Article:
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Achieving Financial Happiness: Insights from ‘The Geometry of Wealth’

In my earlier article, I wrote about how I view “bullshit” jobs and provided a view about whether it is worth working for the next 9 years just to save $354,471.39. As I continue my journey in exploring and experimenting to define what I want to do with my life, I’ve allocated a few hours of my mornings on reading to learn more from authors and experts.

I recently finished reading a book called “The Geometry of Wealth”. I first learnt about this book from a video in the YouTube channel called MoneyXYZ that talks about personal development and financial independence. In that video, the YouTuber talks about how he took 10 years to find his life purpose, despite having achieved a certain level of independence in both wealth and time.

Originally, I was uncertain why I haven’t arrived at a conclusion on what I want in life despite being 5 months into my career break. But when I think about how the YouTuber only managed to find his life purpose after 10 years, 5 months doesn’t feel like that long a time.

“The Geometry of Wealth” by Brian Portnoy is fundamentally about finding and aligning one’s financial decisions with the purpose of life. Here are my personal takeaways from this book.

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The Idea of Funded Contentment

Portnoy’s central thesis is that true wealth is “funded contentment,” meaning financial stability that supports a fulfilling and meaningful life. His perspective shifts the focus from merely accumulating wealth to understanding and achieving personal contentment and purpose. I don’t think of it as a radically new term. In a way, I would equate “funded contentment” as financial independence, but with the additional condition that one is able to achieve contentment and purpose in life. That said, this additional condition of achieving contentment and purpose in life, is one of the hardest things that the FI folks are trying to crack.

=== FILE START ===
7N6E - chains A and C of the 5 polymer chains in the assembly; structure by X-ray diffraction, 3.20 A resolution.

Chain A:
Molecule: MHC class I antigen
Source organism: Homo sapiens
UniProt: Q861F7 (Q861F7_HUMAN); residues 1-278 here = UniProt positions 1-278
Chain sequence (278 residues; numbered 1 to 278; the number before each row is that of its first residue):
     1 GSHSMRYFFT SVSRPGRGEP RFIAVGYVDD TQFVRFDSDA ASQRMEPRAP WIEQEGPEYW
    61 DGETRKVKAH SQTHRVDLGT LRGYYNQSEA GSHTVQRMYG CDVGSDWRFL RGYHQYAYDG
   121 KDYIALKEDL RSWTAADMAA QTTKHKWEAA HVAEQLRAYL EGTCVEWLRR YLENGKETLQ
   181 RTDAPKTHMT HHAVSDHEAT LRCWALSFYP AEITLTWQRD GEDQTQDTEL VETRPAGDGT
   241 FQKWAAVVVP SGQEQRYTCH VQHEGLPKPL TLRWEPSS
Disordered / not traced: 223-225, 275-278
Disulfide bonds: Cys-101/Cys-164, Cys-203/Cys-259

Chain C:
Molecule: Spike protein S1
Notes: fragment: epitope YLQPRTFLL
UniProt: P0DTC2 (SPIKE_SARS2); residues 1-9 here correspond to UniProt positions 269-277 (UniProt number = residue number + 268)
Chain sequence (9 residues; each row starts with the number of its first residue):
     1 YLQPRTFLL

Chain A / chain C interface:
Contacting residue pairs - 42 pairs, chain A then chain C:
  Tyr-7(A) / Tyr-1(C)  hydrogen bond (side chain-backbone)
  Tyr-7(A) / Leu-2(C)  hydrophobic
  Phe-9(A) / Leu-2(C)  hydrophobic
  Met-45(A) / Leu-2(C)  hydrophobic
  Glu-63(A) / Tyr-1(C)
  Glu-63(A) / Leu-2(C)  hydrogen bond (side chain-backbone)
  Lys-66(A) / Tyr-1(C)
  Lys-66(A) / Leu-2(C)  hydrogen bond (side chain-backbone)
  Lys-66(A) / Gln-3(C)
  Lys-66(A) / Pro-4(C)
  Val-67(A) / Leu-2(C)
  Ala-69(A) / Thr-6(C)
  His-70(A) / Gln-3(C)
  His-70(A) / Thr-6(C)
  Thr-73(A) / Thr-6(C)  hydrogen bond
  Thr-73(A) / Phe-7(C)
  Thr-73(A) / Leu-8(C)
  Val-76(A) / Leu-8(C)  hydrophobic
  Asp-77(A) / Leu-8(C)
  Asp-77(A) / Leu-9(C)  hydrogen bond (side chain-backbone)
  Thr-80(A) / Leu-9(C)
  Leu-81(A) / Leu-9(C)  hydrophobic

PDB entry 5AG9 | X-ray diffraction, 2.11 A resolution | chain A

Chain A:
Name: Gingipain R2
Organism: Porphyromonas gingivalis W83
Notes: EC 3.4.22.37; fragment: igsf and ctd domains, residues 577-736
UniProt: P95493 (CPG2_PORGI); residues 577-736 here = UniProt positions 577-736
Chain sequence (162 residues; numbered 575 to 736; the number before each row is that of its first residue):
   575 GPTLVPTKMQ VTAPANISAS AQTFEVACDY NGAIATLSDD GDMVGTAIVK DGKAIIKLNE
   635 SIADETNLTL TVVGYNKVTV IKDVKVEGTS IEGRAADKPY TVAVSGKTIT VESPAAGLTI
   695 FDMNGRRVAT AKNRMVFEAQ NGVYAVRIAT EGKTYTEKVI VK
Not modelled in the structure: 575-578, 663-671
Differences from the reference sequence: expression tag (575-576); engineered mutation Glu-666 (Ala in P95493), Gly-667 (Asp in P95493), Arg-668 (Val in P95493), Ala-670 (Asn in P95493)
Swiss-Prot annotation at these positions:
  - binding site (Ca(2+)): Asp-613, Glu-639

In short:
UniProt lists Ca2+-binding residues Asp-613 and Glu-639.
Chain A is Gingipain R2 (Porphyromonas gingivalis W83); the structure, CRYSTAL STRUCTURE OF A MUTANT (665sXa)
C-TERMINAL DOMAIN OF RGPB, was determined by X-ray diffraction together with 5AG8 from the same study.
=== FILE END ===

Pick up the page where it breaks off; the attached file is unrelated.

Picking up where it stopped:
A Framework of Shapes

Brian Portnoy’s “The Geometry of Wealth” offers a structured and visually intuitive framework for achieving financial well-being through three primary shapes: circle, triangle, and square. Each shape corresponds to a different aspect of financial planning and aligns with actions that guide individuals toward achieving “funded contentment.” Here’s a detailed look at each component and its significance.

The Circle: Defining and Adapting Purpose

The circle represents the continuous process of defining and adapting one’s life purpose. Portnoy emphasises that understanding what truly matters to you is foundational to any financial planning.

This phase involves regular self-reflection and adaptation as your circumstances and priorities evolve over time. The circle signifies an ongoing journey, where the purpose is re-evaluated and refined to stay aligned with your personal values and life goals.

Action: Adapt – Recognise that purpose is not static and needs to be revisited and adjusted as life changes.

The Triangle: Setting Priorities

The triangle in Portnoy’s framework is about prioritising actions and decisions that align with your defined purpose. It is broken down into three levels: Protect, Match, and Reach.

  1. Protect: Focus on managing risk first. This step acknowledges that the pain of losses is greater than the pleasure of gains due to loss aversion. Effective risk management is crucial for long-term financial stability.
  2. Match: Align resources with goals. Portnoy distinguishes between terminal goals (fixed amounts, like paying off a mortgage) and flow goals (ongoing needs, like retirement). Adapting goals as circumstances change is vital.
  3. Reach: Strive for more by being aspirational. After securing protection and matching resources, the focus shifts to achieving greater financial aspirations and personal fulfilment.

This framework helps individuals set clear financial priorities that align with their broader life goals and purpose .

Action: Prioritise – Identify and focus on what is most important to achieve your financial goals.

The Square: Simplifying Tactics